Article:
The certification process for EHRs in the Meaningful Use program may soon undergo significant revision.
The Health IT Policy Committee's certification/adoption work group recommends two major changes to certification, according to an article in Health Data Management.
The first recommendation would be to take a "holistic" and "end-to-end" approach to certification to create a more streamlined, coordinated and timely process. The second would limit the scope of Health IT certification to interoperability, clinical quality measures and privacy and security.
The recommendations were made at the work group's meeting last week. Paul Tang, vice chair of the work group, called the recommended changes "massive," according to the article.
At a hearing held by the work group May 7, stakeholders expressed concern with the current certification process, noting that the "scope, compressed timeframe and resource needs" of EHRs were stifling innovation and impeding care delivery, according to an article in clinical-innovation.com. The group also met the following day to discuss the changes.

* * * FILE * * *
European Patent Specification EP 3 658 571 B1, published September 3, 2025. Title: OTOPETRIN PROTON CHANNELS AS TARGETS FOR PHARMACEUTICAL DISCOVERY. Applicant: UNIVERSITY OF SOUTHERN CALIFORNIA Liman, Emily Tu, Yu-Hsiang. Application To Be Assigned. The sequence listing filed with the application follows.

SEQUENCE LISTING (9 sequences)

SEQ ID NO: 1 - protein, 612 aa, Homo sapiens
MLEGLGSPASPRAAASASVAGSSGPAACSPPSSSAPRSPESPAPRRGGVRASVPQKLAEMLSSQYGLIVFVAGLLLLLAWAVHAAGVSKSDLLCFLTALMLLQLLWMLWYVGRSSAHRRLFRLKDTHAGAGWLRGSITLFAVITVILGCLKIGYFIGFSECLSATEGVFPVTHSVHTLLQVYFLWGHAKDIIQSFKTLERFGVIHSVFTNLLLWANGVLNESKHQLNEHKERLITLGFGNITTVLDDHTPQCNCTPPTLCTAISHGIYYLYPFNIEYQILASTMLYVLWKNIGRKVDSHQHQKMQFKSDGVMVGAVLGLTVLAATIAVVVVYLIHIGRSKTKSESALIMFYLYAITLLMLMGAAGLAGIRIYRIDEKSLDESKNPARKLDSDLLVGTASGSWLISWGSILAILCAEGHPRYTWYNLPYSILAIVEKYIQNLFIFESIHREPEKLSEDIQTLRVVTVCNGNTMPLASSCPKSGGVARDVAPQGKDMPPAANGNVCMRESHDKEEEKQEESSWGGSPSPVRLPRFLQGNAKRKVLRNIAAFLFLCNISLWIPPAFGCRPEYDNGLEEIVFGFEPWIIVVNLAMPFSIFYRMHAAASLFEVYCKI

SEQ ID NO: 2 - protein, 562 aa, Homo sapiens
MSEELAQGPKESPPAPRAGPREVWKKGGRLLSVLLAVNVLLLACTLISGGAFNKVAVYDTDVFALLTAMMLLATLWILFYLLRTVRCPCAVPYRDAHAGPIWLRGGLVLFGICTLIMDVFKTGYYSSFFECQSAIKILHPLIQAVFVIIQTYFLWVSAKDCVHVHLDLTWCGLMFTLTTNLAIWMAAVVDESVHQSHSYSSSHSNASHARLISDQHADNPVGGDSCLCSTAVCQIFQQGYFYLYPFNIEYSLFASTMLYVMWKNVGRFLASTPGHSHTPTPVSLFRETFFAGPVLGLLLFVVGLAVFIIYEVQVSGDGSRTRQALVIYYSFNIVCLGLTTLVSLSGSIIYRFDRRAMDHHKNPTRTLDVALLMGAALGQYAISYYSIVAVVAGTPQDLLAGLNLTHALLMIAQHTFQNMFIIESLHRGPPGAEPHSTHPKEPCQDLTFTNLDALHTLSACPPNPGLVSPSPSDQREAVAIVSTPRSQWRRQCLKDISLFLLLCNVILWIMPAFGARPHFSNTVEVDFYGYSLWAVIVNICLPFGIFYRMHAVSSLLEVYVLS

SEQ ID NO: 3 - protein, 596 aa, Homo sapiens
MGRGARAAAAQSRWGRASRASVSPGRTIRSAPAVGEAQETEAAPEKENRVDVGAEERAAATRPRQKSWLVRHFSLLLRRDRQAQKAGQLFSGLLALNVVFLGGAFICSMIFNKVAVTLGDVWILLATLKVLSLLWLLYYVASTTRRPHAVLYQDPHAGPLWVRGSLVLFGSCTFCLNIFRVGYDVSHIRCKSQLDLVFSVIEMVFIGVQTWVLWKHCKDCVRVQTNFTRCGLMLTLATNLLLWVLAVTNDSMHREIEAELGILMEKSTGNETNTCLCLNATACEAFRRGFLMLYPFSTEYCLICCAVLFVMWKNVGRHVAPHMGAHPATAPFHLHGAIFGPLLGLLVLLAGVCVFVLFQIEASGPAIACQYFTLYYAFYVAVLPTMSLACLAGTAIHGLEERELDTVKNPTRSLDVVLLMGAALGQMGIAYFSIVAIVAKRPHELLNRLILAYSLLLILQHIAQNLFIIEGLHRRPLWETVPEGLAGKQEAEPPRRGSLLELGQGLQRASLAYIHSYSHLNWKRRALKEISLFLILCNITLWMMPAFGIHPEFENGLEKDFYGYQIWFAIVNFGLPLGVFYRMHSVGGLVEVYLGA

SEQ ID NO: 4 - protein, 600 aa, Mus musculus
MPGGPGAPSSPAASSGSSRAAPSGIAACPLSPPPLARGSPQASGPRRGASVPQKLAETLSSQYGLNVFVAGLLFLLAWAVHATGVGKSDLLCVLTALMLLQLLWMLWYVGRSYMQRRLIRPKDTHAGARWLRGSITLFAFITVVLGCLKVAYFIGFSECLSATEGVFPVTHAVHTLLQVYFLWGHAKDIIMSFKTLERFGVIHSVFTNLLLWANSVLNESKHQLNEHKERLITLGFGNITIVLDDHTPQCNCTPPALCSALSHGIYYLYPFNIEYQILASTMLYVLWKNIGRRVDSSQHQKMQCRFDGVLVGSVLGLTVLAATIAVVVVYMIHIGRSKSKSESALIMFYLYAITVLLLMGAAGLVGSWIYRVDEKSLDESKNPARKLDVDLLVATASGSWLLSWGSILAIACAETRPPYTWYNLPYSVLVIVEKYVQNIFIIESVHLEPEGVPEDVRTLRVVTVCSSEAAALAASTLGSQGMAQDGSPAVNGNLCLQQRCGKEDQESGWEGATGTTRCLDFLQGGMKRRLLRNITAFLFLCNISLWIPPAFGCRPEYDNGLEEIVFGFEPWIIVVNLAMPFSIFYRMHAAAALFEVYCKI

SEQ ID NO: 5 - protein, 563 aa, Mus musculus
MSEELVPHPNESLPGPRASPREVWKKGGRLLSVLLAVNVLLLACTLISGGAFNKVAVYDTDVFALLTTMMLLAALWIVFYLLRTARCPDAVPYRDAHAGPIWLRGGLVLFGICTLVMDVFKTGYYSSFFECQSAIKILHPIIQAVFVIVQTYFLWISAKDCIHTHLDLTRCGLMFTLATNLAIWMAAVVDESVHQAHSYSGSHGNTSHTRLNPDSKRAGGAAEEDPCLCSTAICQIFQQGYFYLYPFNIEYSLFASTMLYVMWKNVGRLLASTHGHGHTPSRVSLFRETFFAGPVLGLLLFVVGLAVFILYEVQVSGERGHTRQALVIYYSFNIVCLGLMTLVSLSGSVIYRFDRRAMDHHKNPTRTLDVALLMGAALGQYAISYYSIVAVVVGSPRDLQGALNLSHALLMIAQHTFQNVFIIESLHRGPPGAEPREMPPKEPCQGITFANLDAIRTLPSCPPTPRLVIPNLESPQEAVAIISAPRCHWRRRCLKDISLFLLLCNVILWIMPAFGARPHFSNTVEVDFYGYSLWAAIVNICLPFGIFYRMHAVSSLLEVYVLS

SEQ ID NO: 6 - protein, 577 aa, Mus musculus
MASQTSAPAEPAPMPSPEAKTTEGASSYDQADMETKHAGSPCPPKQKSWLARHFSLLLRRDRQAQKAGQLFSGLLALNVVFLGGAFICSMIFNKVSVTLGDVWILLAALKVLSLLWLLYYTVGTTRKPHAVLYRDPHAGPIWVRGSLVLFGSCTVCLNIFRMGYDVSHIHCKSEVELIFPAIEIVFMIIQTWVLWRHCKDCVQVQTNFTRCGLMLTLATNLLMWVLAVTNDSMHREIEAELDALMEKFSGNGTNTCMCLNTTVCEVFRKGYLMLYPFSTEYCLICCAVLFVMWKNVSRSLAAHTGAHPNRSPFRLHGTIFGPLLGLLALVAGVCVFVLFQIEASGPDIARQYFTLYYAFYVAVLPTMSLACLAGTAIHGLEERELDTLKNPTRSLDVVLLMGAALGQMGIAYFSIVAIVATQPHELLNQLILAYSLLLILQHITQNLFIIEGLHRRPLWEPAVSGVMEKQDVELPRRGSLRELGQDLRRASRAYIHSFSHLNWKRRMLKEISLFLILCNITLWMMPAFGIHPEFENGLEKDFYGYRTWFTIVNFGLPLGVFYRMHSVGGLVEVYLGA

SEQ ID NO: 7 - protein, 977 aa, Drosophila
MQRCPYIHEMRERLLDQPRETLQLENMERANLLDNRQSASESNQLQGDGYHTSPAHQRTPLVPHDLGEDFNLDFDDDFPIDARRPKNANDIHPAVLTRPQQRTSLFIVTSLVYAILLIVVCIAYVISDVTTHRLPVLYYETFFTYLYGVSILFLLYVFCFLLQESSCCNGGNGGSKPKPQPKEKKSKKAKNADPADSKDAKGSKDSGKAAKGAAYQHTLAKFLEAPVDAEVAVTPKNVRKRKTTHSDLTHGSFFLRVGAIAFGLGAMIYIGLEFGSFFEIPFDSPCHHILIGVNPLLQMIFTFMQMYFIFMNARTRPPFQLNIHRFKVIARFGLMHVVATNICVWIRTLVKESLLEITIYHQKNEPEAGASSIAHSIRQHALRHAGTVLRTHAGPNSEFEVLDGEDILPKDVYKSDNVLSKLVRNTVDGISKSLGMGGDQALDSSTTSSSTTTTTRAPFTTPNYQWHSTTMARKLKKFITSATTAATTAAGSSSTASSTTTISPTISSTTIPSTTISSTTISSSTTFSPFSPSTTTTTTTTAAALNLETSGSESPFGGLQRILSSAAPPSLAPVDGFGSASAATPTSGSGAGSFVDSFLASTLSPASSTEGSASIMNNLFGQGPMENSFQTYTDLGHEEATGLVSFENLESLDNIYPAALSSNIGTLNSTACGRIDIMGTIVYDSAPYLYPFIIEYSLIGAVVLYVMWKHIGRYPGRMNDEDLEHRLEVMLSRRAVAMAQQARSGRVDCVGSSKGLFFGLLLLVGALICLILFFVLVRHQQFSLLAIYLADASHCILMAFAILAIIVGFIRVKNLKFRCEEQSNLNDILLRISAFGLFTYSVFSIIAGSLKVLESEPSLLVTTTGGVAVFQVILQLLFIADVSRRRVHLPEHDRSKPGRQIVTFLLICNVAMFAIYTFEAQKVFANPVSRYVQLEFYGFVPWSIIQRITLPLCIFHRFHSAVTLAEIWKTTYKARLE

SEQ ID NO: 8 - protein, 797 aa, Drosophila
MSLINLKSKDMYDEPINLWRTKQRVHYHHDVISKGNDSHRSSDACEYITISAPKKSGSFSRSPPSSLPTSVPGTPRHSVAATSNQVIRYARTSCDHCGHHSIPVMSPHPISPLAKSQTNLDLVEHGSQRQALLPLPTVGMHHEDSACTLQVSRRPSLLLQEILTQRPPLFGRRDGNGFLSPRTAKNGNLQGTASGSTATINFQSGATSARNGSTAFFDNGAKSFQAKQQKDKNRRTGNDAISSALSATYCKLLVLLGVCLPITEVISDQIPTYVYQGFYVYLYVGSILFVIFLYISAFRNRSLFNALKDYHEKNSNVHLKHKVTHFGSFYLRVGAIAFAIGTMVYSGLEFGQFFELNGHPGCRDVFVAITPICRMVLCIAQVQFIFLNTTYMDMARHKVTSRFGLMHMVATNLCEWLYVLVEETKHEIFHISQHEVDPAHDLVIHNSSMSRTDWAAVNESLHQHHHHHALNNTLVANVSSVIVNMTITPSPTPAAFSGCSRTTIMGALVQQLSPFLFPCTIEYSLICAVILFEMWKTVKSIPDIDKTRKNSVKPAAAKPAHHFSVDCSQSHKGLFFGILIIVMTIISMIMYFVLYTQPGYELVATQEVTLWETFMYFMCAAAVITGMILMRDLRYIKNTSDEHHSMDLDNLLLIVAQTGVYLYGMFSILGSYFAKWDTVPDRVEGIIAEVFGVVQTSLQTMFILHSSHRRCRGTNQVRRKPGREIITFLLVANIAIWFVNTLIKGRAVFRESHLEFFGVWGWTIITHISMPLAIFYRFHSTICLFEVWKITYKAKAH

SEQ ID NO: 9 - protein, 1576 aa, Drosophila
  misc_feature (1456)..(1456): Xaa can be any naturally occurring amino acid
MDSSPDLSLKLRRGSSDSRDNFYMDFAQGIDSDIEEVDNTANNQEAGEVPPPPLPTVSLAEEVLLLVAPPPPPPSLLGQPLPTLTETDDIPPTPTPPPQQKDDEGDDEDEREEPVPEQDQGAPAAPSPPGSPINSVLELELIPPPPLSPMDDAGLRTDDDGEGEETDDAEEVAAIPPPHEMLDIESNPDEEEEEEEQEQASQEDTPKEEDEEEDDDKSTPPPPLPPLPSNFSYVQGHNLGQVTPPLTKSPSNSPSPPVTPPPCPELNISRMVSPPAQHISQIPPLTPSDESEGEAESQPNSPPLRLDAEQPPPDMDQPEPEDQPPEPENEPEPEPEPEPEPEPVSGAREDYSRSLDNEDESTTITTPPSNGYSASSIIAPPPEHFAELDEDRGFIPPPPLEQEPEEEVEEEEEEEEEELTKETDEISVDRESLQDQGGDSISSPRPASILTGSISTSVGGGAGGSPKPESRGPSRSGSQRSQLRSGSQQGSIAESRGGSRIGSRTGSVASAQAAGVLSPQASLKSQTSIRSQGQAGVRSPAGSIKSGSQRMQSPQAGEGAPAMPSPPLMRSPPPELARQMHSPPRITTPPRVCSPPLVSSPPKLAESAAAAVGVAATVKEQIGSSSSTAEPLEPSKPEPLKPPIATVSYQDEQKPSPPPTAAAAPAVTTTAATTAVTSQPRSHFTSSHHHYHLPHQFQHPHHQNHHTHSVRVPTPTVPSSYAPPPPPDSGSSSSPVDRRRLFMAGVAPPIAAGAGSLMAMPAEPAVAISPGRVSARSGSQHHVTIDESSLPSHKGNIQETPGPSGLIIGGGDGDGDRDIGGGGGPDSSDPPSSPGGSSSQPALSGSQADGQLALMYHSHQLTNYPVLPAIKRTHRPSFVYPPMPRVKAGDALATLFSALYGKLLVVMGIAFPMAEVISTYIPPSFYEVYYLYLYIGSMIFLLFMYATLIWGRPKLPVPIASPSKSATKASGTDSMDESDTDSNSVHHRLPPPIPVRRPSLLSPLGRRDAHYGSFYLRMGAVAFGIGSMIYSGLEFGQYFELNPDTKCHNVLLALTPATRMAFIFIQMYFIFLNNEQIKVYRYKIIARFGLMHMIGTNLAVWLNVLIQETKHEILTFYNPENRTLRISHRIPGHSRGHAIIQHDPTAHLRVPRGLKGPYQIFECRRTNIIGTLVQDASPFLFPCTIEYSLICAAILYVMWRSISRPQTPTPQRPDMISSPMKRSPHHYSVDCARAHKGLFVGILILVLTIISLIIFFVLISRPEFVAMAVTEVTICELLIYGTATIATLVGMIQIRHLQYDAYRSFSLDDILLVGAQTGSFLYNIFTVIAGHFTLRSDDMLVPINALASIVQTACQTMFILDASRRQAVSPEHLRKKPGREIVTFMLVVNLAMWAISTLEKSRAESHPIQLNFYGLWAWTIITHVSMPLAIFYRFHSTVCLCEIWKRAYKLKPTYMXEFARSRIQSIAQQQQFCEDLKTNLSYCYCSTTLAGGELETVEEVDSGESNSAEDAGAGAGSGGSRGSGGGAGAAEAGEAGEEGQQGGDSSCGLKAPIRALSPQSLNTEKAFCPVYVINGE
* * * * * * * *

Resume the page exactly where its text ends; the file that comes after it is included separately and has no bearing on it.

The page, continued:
The work group will present its recommendations at the next Health IT Policy Meeting. The next virtual meeting is scheduled for June 10; the next in-person meeting is July 8.
Certification has come under increasing fire in recent months, as the Centers for Medicare & Medicaid Services rolled out an interim, "voluntary" 2015 edition of certification criteria. The proposed new certification criteria is the first edition of certification criteria not tied to actual Meaningful Use regulations. It has been universally panned; even ONC's own Health IT Standards Committee weighed in against it, pointing out the cost burden to both vendors and providers and the "unclear benefit" to the provider community
To learn more:
- view the May 7 certification hearing materials here
- listen to the May 8 workgroup discussion here
- read the Health Data Management article
- here's the clinical-innovation.com article